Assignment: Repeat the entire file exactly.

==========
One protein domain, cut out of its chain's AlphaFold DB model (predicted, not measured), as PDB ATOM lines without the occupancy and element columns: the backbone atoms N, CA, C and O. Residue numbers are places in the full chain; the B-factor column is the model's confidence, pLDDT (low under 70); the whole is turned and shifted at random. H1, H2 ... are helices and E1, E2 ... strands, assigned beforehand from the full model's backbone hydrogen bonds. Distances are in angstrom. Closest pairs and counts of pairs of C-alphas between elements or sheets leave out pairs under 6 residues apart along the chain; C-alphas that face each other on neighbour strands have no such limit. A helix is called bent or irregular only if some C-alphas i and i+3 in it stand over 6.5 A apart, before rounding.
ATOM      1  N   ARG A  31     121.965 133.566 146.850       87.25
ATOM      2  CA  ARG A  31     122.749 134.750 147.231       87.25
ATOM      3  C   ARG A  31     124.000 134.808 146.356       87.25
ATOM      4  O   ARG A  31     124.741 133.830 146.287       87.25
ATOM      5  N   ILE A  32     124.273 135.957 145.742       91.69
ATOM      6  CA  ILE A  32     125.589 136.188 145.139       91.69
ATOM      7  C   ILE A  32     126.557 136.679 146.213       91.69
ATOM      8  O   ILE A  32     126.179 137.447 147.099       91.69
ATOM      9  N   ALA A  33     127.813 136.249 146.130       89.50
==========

One protein domain, cut out of its chain's AlphaFold DB model (predicted, not measured), as PDB ATOM lines without the occupancy and element columns: the backbone atoms N, CA, C and O. Residue numbers are places in the full chain; the B-factor column is the model's confidence, pLDDT (low under 70); the whole is turned and shifted at random. H1, H2 ... are helices and E1, E2 ... strands, assigned beforehand from the full model's backbone hydrogen bonds. Distances are in angstrom. Closest pairs and counts of pairs of C-alphas between elements or sheets leave out pairs under 6 residues apart along the chain; C-alphas that face each other on neighbour strands have no such limit. A helix is called bent or irregular only if some C-alphas i and i+3 in it stand over 6.5 A apart, before rounding.
ATOM      1  N   ARG A  31     121.965 133.566 146.850       87.25
ATOM      2  CA  ARG A  31     122.749 134.750 147.231       87.25
ATOM      3  C   ARG A  31     124.000 134.808 146.356       87.25
ATOM      4  O   ARG A  31     124.741 133.830 146.287       87.25
ATOM      5  N   ILE A  32     124.273 135.957 145.742       91.69
ATOM      6  CA  ILE A  32     125.589 136.188 145.139       91.69
ATOM      7  C   ILE A  32     126.557 136.679 146.213       91.69
ATOM      8  O   ILE A  32     126.179 137.447 147.099       91.69
ATOM      9  N   ALA A  33     127.813 136.249 146.130       89.50